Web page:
Consistently at the forefront of cultural thought and design since the 1960s, it has time and again proved provocative and inspirational – inspiring theoretical, creative and technological advances.
Prominent in the 1980s and 1990s for the part it played in Postmodernism and then in Deconstruction, in the 2000s AD has leveraged a depth and level of scrutiny not currently offered elsewhere in the design press. Topics pursued question the outcomes of technical innovations as well as the far-reaching social, cultural and environmental challenges that present themselves today in a period of increasing global uncertainty.
: 3 architects started a ‘building centre’ in a basement at 26 Bloomsbury Way, London. This was superseded by a printed publication that resulted in the Architect’s Standard Catalogue. Given away free to 4, 000 architectural practices, each page was paid for with advertising.
1932: The Architect’s Standard Catalogue was bought with another journal called Architectural Design & Construction. FE Towndrow became the Editor. AD&C now included descriptions of the latest buildings, news features on professional topics, and reviews of new materials and building methods, as well as articles of aesthetic or scholarly interest.
1942: Monica Pidgeon, AD’s, most influential editor (1946-75), began editing AD&C when Towndrow became Director of the Ministry of Works during the War.
1946: the magazine was renamed Architectural Design under Pidgeon.
AD in the 50s and 60s
After the war, Pidgeon intentionally aimed AD at young architects and students. It included features on art and new buildings alongside more practical technical articles, such as brick dimension tables and a series of basic introductory pieces on drainage and plumbing. By the mid to late 50s with Crosby as technical editor, it was, though, establishing itself as an experimental publication: the promoter of architects and writers who did not fit with the national Contemporary style, advocated by the LCC Housing Dept and the RIBA. It published those such as Team X (the Smithsons) and Goldfinger. It also became highly international, Pidgeon was involved with the organisation of the CIAM conferences and she created a network of contributors from around the world.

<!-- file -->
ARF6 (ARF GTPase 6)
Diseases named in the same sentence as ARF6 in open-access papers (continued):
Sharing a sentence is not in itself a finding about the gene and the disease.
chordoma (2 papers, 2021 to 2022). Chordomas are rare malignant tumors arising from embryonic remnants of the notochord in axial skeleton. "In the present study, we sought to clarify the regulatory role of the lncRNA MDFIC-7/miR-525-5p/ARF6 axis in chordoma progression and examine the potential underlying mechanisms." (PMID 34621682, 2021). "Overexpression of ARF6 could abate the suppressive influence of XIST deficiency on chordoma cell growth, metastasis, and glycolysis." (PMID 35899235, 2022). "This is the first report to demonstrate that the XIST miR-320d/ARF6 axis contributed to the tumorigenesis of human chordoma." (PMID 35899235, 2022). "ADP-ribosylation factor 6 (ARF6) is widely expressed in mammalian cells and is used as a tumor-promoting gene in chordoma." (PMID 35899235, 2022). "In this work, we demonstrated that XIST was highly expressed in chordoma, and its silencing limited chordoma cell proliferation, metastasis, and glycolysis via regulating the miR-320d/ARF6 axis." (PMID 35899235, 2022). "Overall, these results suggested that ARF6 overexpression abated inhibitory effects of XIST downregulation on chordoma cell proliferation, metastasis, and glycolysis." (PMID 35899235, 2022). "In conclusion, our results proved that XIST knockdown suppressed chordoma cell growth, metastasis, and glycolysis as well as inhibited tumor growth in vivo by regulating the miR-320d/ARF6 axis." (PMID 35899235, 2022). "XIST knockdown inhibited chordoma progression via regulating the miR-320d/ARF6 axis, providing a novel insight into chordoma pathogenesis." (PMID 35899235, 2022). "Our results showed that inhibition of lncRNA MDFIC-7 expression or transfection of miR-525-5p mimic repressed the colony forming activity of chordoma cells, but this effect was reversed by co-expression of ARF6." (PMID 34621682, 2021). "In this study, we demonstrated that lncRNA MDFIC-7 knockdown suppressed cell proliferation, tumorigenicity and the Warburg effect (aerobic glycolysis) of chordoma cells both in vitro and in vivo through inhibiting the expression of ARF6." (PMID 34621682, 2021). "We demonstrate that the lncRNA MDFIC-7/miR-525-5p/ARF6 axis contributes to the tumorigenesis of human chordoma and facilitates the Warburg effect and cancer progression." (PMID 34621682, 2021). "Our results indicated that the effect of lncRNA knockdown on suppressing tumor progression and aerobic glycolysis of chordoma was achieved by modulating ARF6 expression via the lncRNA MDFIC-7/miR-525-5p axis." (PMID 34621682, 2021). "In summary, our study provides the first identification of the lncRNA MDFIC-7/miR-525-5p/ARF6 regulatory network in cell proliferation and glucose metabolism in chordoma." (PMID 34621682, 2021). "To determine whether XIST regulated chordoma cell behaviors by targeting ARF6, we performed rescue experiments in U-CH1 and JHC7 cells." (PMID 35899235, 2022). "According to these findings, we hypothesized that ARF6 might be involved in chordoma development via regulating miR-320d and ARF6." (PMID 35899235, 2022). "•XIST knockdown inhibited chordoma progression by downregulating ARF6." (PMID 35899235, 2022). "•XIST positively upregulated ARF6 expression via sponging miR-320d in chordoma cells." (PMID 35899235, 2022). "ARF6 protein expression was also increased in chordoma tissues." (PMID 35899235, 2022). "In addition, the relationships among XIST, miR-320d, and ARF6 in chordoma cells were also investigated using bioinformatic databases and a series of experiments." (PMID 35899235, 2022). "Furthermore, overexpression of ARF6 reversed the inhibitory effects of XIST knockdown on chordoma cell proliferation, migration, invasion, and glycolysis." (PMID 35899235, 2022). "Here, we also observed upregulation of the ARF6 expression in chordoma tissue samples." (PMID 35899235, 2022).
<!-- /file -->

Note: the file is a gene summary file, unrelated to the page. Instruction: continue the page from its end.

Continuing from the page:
1953-1962: Theo Crosby joined Pidgeon as AD’s technical editor. A founding member of Pentagram, he designed the colourful covers for which it became famous and established it as a highly visual magazine.
In 1956, Crosby was responsible for organising the ‘This is Tomorrow’ exhibition at the Whitechapel Gallery in east London for which he organised for artists and architects to work together in groups.
1962-4: Kenneth Frampton was technical editor. Pidgeon describes him as introducing ‘more serious and critical writing’.
1965-72: Robin Middleton was technical editor.
End of 1960s: Adrian George became art editor and designed the distinctive AD logo on which the current logo is still based. It gave the magazine its powerful identity.
AD in the late 60s and early 70s
AD became synonymous with the futuristic ideas of Archigram and Cedric Price, with Price editing the seminal Cosmorama section. Its densely written scrapbook-like pages enthused over the ideas of the future – energy, space travel, communications and computer technology.
1969-73: Peter Murray joined the magazine as assistant art editor and then technical editor when Middleton left.
1975: Monica Pidgeon left AD to become Editor of the RIBA Journal.
1975: Martin Spring took over as Editor with Haig Beck as Assistant Editor.
AD in the late 70s and 80s
Under the ownership of Andreas Papadakis, Charles Jencks became an important influence on the editorial direction of AD, writing and editing issues but also proposing themes, architects and contributors.
In 1977, Papadakis published Jencks’s bestselling book Language of Post-Modern Architecture and produced the first issue of AD on Post-Modernism. Between 1977 and 1985, AD was largely focused on Post-Modernism though issues on the theme stretched on to 1991 with Post-Modernism on Trial and Post-Modern Triumphs in London (1991).
Assuming a new glossy format, AD no longer relied on advertising revenue and was sold as a book and on subscription. Papadakis raised the profile of AD internationally by holding events in London to which he invited the newly emerging architectural stars. This put the magazine at the centre of debates in architecture, covering every mutation of style and trend, most notably Postmodernism, Classicism and Deconstruction. Most notable among the classicists were Dimitri Porphyrios and Leon Krier. AD produced 3 issues on Deconstruction in the late 80s/early 90s.
The emphasis on ‘plurality’ also allowed for strong historical issues in this period with Gavin Stamp – Britain in the Thirties and Edwardian London – and Catherine Cooke writing on the Russian avant-garde, tying into the interest in Constructivism/Deconstruction.